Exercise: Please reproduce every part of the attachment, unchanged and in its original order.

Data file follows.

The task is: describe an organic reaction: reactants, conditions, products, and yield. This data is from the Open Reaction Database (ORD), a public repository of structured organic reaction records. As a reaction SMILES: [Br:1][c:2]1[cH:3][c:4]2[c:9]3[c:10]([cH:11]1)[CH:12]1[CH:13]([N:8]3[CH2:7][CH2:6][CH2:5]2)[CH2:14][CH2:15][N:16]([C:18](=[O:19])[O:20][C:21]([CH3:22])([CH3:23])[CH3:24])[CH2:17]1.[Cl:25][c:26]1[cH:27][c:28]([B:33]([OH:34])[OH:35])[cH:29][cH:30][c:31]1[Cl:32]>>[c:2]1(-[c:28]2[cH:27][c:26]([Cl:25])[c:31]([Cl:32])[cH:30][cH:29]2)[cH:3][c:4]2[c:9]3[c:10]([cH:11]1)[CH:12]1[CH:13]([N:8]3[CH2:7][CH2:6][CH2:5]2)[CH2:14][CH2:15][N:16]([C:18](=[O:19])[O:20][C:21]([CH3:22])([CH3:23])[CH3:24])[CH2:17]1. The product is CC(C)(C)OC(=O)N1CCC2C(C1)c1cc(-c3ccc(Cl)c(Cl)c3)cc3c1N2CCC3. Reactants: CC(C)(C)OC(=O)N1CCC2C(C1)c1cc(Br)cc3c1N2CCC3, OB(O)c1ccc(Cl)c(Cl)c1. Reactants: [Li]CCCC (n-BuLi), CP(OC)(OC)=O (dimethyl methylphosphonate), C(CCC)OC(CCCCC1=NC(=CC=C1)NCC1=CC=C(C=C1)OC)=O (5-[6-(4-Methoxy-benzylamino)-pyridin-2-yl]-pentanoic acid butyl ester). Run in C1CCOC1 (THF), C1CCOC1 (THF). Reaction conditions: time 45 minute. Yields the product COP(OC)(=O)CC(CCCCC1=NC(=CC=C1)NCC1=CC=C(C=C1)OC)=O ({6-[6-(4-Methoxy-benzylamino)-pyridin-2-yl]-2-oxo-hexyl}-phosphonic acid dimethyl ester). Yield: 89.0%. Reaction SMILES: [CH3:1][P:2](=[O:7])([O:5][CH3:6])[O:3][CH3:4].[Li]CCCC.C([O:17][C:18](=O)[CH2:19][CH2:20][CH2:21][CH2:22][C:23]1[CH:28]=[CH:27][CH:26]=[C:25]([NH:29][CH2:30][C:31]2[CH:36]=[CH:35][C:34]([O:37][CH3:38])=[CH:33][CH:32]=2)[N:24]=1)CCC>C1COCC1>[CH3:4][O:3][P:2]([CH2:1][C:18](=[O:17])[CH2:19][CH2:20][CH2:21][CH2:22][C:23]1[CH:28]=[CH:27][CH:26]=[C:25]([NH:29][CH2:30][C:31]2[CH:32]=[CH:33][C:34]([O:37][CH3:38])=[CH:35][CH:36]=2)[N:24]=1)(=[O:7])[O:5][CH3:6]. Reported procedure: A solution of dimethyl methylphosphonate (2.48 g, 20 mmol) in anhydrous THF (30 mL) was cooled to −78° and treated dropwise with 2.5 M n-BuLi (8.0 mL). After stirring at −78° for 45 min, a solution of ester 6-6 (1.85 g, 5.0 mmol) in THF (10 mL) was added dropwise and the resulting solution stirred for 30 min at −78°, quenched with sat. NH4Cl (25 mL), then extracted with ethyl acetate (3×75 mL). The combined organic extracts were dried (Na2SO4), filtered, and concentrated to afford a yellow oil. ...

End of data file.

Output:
The task is: describe an organic reaction: reactants, conditions, products, and yield. This data is from the Open Reaction Database (ORD), a public repository of structured organic reaction records. As a reaction SMILES: [Br:1][c:2]1[cH:3][c:4]2[c:9]3[c:10]([cH:11]1)[CH:12]1[CH:13]([N:8]3[CH2:7][CH2:6][CH2:5]2)[CH2:14][CH2:15][N:16]([C:18](=[O:19])[O:20][C:21]([CH3:22])([CH3:23])[CH3:24])[CH2:17]1.[Cl:25][c:26]1[cH:27][c:28]([B:33]([OH:34])[OH:35])[cH:29][cH:30][c:31]1[Cl:32]>>[c:2]1(-[c:28]2[cH:27][c:26]([Cl:25])[c:31]([Cl:32])[cH:30][cH:29]2)[cH:3][c:4]2[c:9]3[c:10]([cH:11]1)[CH:12]1[CH:13]([N:8]3[CH2:7][CH2:6][CH2:5]2)[CH2:14][CH2:15][N:16]([C:18](=[O:19])[O:20][C:21]([CH3:22])([CH3:23])[CH3:24])[CH2:17]1. The product is CC(C)(C)OC(=O)N1CCC2C(C1)c1cc(-c3ccc(Cl)c(Cl)c3)cc3c1N2CCC3. Reactants: CC(C)(C)OC(=O)N1CCC2C(C1)c1cc(Br)cc3c1N2CCC3, OB(O)c1ccc(Cl)c(Cl)c1. Reactants: [Li]CCCC (n-BuLi), CP(OC)(OC)=O (dimethyl methylphosphonate), C(CCC)OC(CCCCC1=NC(=CC=C1)NCC1=CC=C(C=C1)OC)=O (5-[6-(4-Methoxy-benzylamino)-pyridin-2-yl]-pentanoic acid butyl ester). Run in C1CCOC1 (THF), C1CCOC1 (THF). Reaction conditions: time 45 minute. Yields the product COP(OC)(=O)CC(CCCCC1=NC(=CC=C1)NCC1=CC=C(C=C1)OC)=O ({6-[6-(4-Methoxy-benzylamino)-pyridin-2-yl]-2-oxo-hexyl}-phosphonic acid dimethyl ester). Yield: 89.0%. Reaction SMILES: [CH3:1][P:2](=[O:7])([O:5][CH3:6])[O:3][CH3:4].[Li]CCCC.C([O:17][C:18](=O)[CH2:19][CH2:20][CH2:21][CH2:22][C:23]1[CH:28]=[CH:27][CH:26]=[C:25]([NH:29][CH2:30][C:31]2[CH:36]=[CH:35][C:34]([O:37][CH3:38])=[CH:33][CH:32]=2)[N:24]=1)CCC>C1COCC1>[CH3:4][O:3][P:2]([CH2:1][C:18](=[O:17])[CH2:19][CH2:20][CH2:21][CH2:22][C:23]1[CH:28]=[CH:27][CH:26]=[C:25]([NH:29][CH2:30][C:31]2[CH:32]=[CH:33][C:34]([O:37][CH3:38])=[CH:35][CH:36]=2)[N:24]=1)(=[O:7])[O:5][CH3:6]. Reported procedure: A solution of dimethyl methylphosphonate (2.48 g, 20 mmol) in anhydrous THF (30 mL) was cooled to −78° and treated dropwise with 2.5 M n-BuLi (8.0 mL). After stirring at −78° for 45 min, a solution of ester 6-6 (1.85 g, 5.0 mmol) in THF (10 mL) was added dropwise and the resulting solution stirred for 30 min at −78°, quenched with sat. NH4Cl (25 mL), then extracted with ethyl acetate (3×75 mL). The combined organic extracts were dried (Na2SO4), filtered, and concentrated to afford a yellow oil. ...